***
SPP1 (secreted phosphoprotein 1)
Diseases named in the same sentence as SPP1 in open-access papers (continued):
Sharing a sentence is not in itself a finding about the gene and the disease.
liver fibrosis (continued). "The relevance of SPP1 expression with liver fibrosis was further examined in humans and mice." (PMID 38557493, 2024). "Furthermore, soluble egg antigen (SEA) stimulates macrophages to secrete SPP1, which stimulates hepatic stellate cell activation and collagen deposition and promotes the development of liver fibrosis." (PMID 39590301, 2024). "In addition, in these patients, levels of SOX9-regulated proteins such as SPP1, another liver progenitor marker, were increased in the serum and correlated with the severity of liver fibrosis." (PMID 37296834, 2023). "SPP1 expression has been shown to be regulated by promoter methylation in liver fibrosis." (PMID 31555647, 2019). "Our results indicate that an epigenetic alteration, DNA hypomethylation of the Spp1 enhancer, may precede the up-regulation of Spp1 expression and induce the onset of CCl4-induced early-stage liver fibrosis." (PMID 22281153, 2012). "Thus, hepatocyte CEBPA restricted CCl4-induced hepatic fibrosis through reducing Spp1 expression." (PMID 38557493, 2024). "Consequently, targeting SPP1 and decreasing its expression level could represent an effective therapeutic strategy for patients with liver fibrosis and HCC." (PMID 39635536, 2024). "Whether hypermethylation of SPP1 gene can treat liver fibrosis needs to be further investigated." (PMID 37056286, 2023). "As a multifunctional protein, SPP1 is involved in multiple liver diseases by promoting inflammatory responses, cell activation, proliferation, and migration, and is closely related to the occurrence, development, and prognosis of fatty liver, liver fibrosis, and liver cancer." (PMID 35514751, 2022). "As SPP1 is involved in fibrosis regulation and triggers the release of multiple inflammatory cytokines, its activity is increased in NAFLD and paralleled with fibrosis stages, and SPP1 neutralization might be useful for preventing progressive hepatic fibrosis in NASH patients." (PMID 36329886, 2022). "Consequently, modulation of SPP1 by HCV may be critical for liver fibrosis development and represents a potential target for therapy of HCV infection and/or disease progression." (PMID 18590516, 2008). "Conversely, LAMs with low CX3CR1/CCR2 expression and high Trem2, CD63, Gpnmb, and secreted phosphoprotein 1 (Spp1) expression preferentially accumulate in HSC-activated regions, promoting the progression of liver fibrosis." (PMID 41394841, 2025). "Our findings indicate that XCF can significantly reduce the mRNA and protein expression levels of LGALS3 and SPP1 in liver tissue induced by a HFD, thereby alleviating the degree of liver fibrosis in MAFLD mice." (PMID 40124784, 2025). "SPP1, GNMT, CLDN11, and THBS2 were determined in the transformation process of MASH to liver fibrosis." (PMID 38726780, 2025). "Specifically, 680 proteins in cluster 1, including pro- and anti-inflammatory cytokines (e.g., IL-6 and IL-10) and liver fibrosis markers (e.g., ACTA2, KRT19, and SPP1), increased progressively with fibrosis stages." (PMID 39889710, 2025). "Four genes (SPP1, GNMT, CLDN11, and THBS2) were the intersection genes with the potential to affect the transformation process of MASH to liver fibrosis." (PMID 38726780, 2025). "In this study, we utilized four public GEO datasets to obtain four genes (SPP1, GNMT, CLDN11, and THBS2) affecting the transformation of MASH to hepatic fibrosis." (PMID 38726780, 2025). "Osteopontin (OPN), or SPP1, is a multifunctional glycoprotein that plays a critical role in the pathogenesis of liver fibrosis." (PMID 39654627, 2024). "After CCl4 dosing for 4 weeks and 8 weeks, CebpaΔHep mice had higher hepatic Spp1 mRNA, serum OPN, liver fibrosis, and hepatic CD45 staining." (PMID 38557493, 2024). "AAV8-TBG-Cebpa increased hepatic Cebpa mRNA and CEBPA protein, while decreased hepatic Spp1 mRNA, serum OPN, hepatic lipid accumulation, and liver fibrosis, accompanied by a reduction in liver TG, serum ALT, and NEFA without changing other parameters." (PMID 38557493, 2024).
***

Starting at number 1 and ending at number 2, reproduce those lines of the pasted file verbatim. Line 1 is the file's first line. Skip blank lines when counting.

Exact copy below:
SPP1 (secreted phosphoprotein 1)
Diseases named in the same sentence as SPP1 in open-access papers (continued):